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Author Topic: Problem of the Week - 09/14/09  (Read 4041 times)

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azmanam

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Problem of the Week - 09/14/09
« on: September 14, 2009, 11:30:03 AM »

Different format today: I give you the conditions, you come up with the mechanism AND the product.  Steppin' it up a level.

QUESTION: Provide a complete, arrow-pushing mechanism for the following one-pot, biomimetic transformation.  As a result of your mechanism, please predict the product.

I came up with a very plausible mechanism... but it was completely wrong.  Mainly because the site said TFAA instead of Ac2O, and I read it as TFA, not TFAA... Kinda different reagents that react, uh, somewhat differently.

As always, bonus if you can name the reaction.
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da692

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Re: Problem of the Week - 09/14/09
« Reply #1 on: September 14, 2009, 02:21:06 PM »

Try number one
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azmanam

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Re: Problem of the Week - 09/14/09
« Reply #2 on: September 14, 2009, 02:25:20 PM »

Good first try.  The Bayer Villiger was my first guess, too.  Two things - 1, Bayer Villiger reactions usually insert into the more substituted side of the carbonyl.  2, While I was able to get the Bayer Villiger to go to the observed product (when I used the wrong 2nd reagent), Bayer Villiger is not the initial step of this reaction.

What else can be oxidized in this system?
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blind

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Re: Problem of the Week - 09/14/09
« Reply #3 on: September 14, 2009, 03:53:13 PM »

N-oxide formation?
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azmanam

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Re: Problem of the Week - 09/14/09
« Reply #4 on: September 14, 2009, 04:02:52 PM »

yup!
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wintermute

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Re: Problem of the Week - 09/14/09
« Reply #5 on: September 14, 2009, 09:27:45 PM »

As for the first step: polonovski reaction imho
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wintermute

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Re: Problem of the Week - 09/14/09
« Reply #6 on: September 14, 2009, 09:29:12 PM »

with hydroxy groups acetylated of course
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wintermute

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Re: Problem of the Week - 09/14/09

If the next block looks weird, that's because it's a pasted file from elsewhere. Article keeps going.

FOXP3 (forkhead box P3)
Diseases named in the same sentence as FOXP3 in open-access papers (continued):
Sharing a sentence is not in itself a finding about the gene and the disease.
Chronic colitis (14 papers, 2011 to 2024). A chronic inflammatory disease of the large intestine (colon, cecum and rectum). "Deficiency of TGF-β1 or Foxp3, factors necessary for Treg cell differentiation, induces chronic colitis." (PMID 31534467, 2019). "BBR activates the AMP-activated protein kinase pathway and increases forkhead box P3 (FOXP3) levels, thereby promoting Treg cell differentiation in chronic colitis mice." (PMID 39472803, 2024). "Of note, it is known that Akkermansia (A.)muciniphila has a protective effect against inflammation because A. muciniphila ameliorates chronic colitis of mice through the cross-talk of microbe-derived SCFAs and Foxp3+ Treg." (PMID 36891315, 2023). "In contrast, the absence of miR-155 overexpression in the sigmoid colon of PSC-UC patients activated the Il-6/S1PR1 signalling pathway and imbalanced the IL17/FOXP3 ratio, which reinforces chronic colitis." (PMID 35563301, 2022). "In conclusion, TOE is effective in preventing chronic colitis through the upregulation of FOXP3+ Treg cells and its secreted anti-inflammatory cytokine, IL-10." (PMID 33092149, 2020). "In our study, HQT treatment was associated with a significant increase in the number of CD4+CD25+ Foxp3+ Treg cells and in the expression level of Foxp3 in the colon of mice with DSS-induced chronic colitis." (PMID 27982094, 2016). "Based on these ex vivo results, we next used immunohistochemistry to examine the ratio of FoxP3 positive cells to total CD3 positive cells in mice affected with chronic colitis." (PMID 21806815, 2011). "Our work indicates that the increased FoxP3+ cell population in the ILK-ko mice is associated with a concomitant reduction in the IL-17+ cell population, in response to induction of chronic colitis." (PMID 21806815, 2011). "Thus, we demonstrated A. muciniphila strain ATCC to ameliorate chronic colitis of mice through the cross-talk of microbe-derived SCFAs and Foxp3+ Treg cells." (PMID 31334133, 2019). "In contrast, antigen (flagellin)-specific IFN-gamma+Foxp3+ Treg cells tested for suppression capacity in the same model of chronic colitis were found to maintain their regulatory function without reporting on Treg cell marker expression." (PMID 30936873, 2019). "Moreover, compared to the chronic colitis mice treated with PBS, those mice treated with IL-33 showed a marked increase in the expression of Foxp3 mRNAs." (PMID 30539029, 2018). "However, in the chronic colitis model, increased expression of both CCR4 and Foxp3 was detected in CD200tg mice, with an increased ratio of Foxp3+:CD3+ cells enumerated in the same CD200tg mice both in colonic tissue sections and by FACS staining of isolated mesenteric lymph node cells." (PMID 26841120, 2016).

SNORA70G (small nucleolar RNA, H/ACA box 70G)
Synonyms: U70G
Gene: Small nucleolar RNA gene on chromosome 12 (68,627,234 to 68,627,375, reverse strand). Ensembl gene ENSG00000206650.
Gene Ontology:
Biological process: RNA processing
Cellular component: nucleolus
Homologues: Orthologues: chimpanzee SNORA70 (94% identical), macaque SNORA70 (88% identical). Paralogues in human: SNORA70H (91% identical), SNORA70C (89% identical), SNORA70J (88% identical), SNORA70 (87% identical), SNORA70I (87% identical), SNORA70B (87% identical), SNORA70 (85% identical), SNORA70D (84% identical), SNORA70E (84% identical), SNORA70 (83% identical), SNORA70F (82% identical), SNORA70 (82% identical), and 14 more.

« Reply #7 on: September 14, 2009, 10:39:29 PM »

oops, enamine reacts with acetanhydride instead of acetate, sorry.
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azmanam

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Re: Problem of the Week - 09/14/09
« Reply #8 on: September 15, 2009, 12:14:46 AM »

Getting closer, now.  The result of the first part of the reaction is N-oxide formation.  It is probably a concerted step with the peracid, and the product of the first step is the N-oxide drawn as the last structure on the first line of wintermute's scheme.

The first part of the second step is correct, too.  The anhydride reacts with the N-oxide to acylate that O-.  After that, you have acetate participating in an elimination.  That is not proposed to happen.  After the N-oxide is acylated, the mechanism goes in another direction.

ps, we can assume there is only 1 equivalent of acetic anhydride.
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wintermute

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Re: Problem of the Week - 09/14/09
« Reply #9 on: September 15, 2009, 10:19:25 PM »

OK, then. Acetylated N-oxide could undergo deoxygenation promoted by lactonization. resulting iminium salt is reduced by cyanoborohydride in next step. i am not 100% sure about the selectivity, but think hydride is delivered from sterically less hindered face and perhaps even hydroxy group can help by complexation.
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azmanam

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Re: Problem of the Week - 09/14/09
« Reply #10 on: September 15, 2009, 11:54:35 PM »

soooo close.  You've got the right idea.  Check the conformation of the molecule re: the lactonization.
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wintermute

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Re: Problem of the Week - 09/14/09
« Reply #11 on: September 16, 2009, 02:06:47 AM »

next try :)
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azmanam

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Re: Problem of the Week - 09/14/09
« Reply #12 on: September 16, 2009, 03:13:24 PM »

Quite right, good work.  And I didn't notice earlier when you correctly identified the Polonovski Reaction, a reaction I hadn't heard of, and one for which I can't find a competent web page.  Here's the preview page from Li's Named Reactions book:

http://www.springerlink.com/content/k1k121223x453n2h/

If you have Kurti's Strategic Applications, there's a write up of the reaction in that book as well.

Based on the conformation of the spirocycle after lactonization, the less sterically hindered face is actually the bottom face of the iminium, so H is down in the final product (see image).

This step was the subject of a 2002 paper by Kobayashi on the biomimetic transformation of Serratinine into Serratezomine A.  Link below (subscription required)  Thanks for playing everyone, see you next week.

http://dx.doi.org/10.1021/jo025821w
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